cracking my personal dress code

This week’s Food for Thought Friday questions are about everyday clothing.

Are there specific things I always tend to wear? Yes. My winter style uniform is leggings, and a cashmere sweater over a long-sleeved T, and I’m happy to wear basically the same thing almost every day. Why? You might want to get comfortable while I explain.

For a long time I had the vague sense (that would occasionally percolate through to my conscious awareness) that my clothes didn’t really reflect me – almost like I was wearing someone else’s clothes that happened to fit me – but I had no idea what would be more me, so I just continued to wear what I had.*

Then a number of years ago, I was trying to do more sewing and I hoped to start making my own clothes and if I was going to put that much effort into my wardrobe, I thought it wise to be more deliberate with my style so as not to waste my time, enthusiasm, materials and money. I’d found a good style website and started my research.

The first thing I analysed was my colouring. Since this has to do with skin colour (and to a lesser extent hair and eye colour), it’s very objective, and I worked through the resources and reached a conclusion fairly quickly. (My favourite range of colours to wear is deep red, burgundy, and reddish berry tones. In my wardrobe, burgundy is a basic.)

Next up was body shape. This was a little more challenging because I didn’t obviously match any single category. I had a bit of this and a bit of that, and sometimes the advice for the two categories was contradictory. With a bit of trial and error, however, I was able to reach some conclusions about garment types that were likely to work and those that weren’t. Between colour and shape, I was now able to filter out 90% or more of the clothes in any given store, and home in on the most promising stuff. It was a good start.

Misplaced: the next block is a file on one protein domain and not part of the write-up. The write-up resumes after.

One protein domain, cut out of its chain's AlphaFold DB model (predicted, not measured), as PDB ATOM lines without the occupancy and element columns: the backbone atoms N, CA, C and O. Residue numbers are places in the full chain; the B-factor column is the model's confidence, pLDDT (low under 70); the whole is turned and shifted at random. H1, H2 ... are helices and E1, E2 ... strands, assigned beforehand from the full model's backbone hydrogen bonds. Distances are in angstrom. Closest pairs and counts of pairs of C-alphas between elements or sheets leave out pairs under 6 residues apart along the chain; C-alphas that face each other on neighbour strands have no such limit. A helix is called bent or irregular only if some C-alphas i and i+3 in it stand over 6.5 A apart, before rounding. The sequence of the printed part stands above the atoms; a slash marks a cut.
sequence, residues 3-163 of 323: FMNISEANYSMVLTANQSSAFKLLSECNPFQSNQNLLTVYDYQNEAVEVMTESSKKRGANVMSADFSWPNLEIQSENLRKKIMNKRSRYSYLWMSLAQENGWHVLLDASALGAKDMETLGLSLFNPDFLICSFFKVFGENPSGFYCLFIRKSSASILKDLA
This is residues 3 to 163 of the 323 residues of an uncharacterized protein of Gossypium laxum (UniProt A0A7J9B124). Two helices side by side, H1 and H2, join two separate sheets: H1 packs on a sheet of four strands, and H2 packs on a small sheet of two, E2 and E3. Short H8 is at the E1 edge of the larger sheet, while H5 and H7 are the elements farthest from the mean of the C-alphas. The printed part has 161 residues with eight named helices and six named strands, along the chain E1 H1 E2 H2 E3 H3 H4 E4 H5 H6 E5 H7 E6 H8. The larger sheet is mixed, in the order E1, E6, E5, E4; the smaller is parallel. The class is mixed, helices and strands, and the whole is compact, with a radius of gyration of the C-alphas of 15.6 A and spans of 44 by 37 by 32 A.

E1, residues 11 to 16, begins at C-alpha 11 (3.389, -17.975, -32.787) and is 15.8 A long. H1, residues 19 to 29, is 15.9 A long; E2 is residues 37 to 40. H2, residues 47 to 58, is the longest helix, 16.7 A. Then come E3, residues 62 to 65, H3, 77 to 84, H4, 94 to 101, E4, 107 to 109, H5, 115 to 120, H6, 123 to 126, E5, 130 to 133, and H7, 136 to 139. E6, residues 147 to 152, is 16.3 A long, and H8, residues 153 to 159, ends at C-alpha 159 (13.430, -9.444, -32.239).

The last area for analysis was personal style, which is based on one’s personality – think classic, boho, sporty, dramatic/creative, etc. I had a lot of trouble with this because I didn’t really know what I liked and none of the standard styles spoke to me. I needed to get to know myself better. And though it took a while, I eventually got there.

What did I learn? First, comfort is really important to me; I’m sensitive to small irritations and I’ll be miserable if my clothes bind or pinch. (Binding and pinching is only OK if my partner does it, with consent ;)) So I now choose a lot of knits and other fabrics with at least a little stretch; the t-shirts, sweaters and leggings all meet this criterion. And cashmere is warm and cuddly.

I generally prefer subtlety and blending in, but that doesn’t mean that I aim to look like everyone else, and I don’t give two shits about trends. I’ve found I like ease, simplicity and practicality: clean lines, simple design, solids rather than prints, minimal or no jewelry, generally no makeup, and I rely on a good haircut because I don’t enjoy fussing over my hair. I don’t mind wearing basically the same thing over and over, which means uniform dressing work well for me.

I’m not afraid of revealing my shape, which is unmistakably female, but I don’t like most clothing details that are coded as “feminine”, such as lace or eyelet, tulle, frills and ruffles, bows, florals, pink (any shade), pastels and blush tones, most skirts, Peter Pan collars, and the list goes on. Most of these tend to be fussy, frivolous, impractical and/or uncomfortable. The ease, simplicity, practicality and comfort that I favour happen to be coded as “masculine”. I am very not femme.

What about under my clothes? My day-to-day underwear comprises a soft bra, and panties with a bit of coverage (underwire bras and thongs for special occasions only). Underwear needs to be comfortable enough that I can forget about it. Panties are usually black so I can wear them any time, period or no, and not worry about staining. Bras are black because I mostly wear darker colours. So yes, they match, after a fashion.

Is there anything I wouldn’t be caught dead in? Yellow or orange look terrible on me. I have always hated the shape of platform heels. Frills, ruffles and bows. Loud prints. Clashing colours. Most synthetic fibres, because I hate the feel and properties of them, and the fact that they’re plastic.

As for what I like to see men wearing, I don’t have strong preferences about specific garments. Sure, suits can look good, but so can jeans. Mostly I like to see an overall sense of style and personality.

* It has taken me a long time to learn to ask myself “What do I like? What do I want?” and this is an issue I’m currently exploring but I’m pretty sure it has to do with my parents’ lack of emotional intelligence when I was a kid.

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